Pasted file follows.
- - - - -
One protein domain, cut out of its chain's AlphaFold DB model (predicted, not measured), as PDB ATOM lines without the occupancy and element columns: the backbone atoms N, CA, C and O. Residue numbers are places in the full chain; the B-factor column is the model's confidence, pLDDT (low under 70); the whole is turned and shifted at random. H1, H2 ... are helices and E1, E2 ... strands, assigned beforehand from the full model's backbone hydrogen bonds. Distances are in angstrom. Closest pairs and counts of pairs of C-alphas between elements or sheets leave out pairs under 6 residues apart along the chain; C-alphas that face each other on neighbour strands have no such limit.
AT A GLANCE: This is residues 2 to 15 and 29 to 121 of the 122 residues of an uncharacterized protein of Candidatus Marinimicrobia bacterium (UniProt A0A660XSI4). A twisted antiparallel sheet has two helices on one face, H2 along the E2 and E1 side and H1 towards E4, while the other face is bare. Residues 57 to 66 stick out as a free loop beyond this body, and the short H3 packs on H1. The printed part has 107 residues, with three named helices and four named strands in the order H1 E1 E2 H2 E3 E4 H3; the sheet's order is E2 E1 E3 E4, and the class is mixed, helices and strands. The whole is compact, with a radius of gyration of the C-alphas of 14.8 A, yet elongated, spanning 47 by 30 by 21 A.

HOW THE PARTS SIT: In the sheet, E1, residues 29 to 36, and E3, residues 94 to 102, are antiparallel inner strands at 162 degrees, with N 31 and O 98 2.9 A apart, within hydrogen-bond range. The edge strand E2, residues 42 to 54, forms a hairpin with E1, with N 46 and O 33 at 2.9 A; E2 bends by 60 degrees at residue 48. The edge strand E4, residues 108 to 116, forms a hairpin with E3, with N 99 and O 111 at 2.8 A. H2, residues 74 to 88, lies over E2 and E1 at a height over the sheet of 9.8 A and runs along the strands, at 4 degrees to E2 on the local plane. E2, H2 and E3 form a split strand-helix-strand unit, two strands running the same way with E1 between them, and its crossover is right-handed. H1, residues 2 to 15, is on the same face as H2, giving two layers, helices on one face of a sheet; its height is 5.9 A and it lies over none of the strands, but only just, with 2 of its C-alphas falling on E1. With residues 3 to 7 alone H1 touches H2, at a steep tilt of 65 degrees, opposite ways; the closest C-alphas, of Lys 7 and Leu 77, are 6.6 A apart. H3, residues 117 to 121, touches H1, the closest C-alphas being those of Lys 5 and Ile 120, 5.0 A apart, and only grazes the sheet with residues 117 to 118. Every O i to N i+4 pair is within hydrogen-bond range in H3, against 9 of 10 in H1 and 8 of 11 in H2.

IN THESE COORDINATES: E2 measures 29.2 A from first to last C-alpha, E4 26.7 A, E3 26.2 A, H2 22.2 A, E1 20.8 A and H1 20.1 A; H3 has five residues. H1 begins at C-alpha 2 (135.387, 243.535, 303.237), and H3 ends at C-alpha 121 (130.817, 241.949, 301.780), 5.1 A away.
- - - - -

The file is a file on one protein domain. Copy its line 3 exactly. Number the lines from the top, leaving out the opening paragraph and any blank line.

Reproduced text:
IN THESE COORDINATES: E2 measures 29.2 A from first to last C-alpha, E4 26.7 A, E3 26.2 A, H2 22.2 A, E1 20.8 A and H1 20.1 A; H3 has five residues. H1 begins at C-alpha 2 (135.387, 243.535, 303.237), and H3 ends at C-alpha 121 (130.817, 241.949, 301.780), 5.1 A away.